II. THE PILGRIM AND HIS PROGRESS.
1. He is calm in the prospect of his dreary passage.
2. And is steady in his progress. He walks through, does not run in haste.
3. And he is secure in his expectancy. There is a bright side to that word "through." He expects to come out into a brighter country.
4. And he is free from fear. I have read of a little lad on board a vessel in great peril. Everybody was alarmed. But he kept playing about, amused rather at the tossing of the ship. When asked what made him so fearless he replied, "My father is the captain. He knows how to manage." Let us so believe in God. Yet —
5. He is not at all fanatical. He gives a good reason for his fearlessness. "Thou art with me!"
III. THE SOUL AND ITS SHEPHERD. "Thy rod and Thy staff they comfort me." The rod and the staff, the tokens of shepherdry, are the comforts of the saints.
1. The rod is for the numbering of the sheep.
2. For rule.
4. Urging onward. I have had to lay on the rod at times on certain fat sheep not so nimble as they ought to be. But their wool is so thick that I can scarcely make them feel. But the Great Shepherd can, and will.
5. For chastisement.
6. For protection. How David defended his sheep. May God give us all the faith expressed in our text.
( C. H. Spurgeon.)
Homilist.I. THE PATH OF LIFE AS SHADOWED BY DEATH. "The valley of the shadow of death." David does not speak of the article of death here as some suppose. He does not say, though I may walk, or though I should walk, or though I must walk, but though I walk. He is speaking of his walking it now. There is a bright sun, it is true, in the sky of life, otherwise there could be no "shadow": but the figure of death is so colossal that its shadow covers the whole sphere of our existence.
II. THE PATH OF LIFE AS TROD WITH A FEARLESS SOUL. "I will fear no evil."
1. Some tread the valley of life with a stolid indifference. They seem utterly regardless of the dark shadows on the path, and whither the path conducts them. "Like brutes they live."
2. Some tread the path of life with a giddy frivolity. The everlasting jest and ceaseless round of hilarious excitement indicate that they have never been penetrated with a true idea of life.
3. Some tread the path of life with a slavish dread. They are afraid of their end.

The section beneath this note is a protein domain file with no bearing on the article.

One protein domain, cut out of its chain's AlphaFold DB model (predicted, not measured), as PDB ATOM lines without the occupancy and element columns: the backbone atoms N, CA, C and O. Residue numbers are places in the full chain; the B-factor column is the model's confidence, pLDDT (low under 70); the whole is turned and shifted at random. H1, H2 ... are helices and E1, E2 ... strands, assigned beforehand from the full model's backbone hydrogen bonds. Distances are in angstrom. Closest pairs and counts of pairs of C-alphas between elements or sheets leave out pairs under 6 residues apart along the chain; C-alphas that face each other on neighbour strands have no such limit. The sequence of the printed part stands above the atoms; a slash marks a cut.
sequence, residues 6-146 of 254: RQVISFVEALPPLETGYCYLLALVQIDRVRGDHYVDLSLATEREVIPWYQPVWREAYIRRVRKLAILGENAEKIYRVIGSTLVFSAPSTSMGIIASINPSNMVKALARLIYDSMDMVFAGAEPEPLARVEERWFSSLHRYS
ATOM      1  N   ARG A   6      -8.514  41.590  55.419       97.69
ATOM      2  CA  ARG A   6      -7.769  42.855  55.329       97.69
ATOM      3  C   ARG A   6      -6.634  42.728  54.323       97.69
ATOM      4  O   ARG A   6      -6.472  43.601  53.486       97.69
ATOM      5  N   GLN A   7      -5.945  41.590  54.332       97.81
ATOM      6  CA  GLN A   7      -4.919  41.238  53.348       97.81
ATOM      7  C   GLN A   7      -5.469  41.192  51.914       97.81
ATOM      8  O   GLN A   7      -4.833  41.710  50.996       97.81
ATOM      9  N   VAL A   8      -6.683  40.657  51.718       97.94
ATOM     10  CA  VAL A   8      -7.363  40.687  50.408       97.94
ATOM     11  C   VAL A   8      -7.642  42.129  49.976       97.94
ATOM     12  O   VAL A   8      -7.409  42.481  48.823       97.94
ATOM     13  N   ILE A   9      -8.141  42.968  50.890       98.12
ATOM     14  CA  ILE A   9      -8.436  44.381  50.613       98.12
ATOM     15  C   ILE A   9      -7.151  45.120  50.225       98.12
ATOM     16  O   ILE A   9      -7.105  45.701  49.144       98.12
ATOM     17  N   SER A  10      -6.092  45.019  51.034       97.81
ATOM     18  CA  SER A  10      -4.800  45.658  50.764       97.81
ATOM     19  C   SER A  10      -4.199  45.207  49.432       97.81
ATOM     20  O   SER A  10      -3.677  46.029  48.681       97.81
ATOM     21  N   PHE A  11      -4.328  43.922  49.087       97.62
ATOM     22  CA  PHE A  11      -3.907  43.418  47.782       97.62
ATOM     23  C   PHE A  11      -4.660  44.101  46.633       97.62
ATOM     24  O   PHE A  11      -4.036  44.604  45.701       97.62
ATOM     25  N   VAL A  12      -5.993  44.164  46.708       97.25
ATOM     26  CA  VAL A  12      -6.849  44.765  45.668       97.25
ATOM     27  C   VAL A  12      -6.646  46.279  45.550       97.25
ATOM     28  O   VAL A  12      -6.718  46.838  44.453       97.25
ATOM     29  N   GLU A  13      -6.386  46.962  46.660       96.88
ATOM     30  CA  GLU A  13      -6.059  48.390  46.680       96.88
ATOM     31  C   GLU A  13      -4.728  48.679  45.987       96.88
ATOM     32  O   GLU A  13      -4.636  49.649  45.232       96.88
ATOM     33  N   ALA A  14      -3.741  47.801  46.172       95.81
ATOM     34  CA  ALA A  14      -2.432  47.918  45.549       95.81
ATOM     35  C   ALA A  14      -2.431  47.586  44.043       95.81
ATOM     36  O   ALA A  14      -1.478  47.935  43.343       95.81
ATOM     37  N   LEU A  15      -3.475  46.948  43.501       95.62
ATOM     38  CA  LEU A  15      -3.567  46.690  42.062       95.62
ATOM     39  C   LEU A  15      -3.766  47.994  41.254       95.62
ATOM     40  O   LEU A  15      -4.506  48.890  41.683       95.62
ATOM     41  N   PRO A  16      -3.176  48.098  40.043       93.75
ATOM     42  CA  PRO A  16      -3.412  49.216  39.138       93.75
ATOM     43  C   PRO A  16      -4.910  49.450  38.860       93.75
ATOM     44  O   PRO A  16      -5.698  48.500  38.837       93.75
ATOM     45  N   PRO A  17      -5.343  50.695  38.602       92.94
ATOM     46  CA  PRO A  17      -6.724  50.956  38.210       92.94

4. Some tread the path of life with moral bravery. Thus did David.
III. THE PATH OF LIFE AS WALKED IN COMPANIONSHIP WITH GOD.
1. Thou art with me as the infallible Guide in the ever-thickening gloom.
2. Thou art with me as a safe Protector from every conceivable evil.
I. TO SOME THE VALLEY OF THE SHADOW OF DEATH IS A PLACE OF DANGER AND ALARM. That one could say he feared no evil is no proof that there is no evil for others. For the ungodly there is. For —
1. He must feel "the sting of death," which "is sin." That removed, death is no more dangerous than a serpent whose sting is withdrawn.
2. Then, too, conscience will be roused, and there will be no means to pacify it. Conscience cannot sleep then, though they have dozed and slumbered undisturbed by the thunders of Sinai, and the noise of death cutting down some old barren fig tree in their neighbourhood.
3. Then, too, Mercy will depart forever. She outstays all others, but now even Mercy says, Good-bye forever. Thou didst never see a morning when I did not meet thee with my arms full of kindnesses toward thee. Thou art now going where I have not been and whither I shall never come — Good-bye! And the hope of man is lost!
3. There also must he meet the wrath of God without a hiding place. It had been declared many times that it was approaching; but there was no way of escape. But now it is too late to turn back. God's wrath must now be faced. The terrors of God array themselves against the ungodly men.
II. THE GODLY MAN'S CONFIDENCE IN THE FACE OF DEATH. "I will fear," etc. Yet how terrible the description of death.
1. A valley — a deep and dismal place. Some live their lives in the hilltops of prosperity, others in the vales of adversity and sorrow, but this valley lies lower than these. Yet the godly man fears not.
2. A dark valley — a valley of shadow, "the shadow of death where the light is as darkness."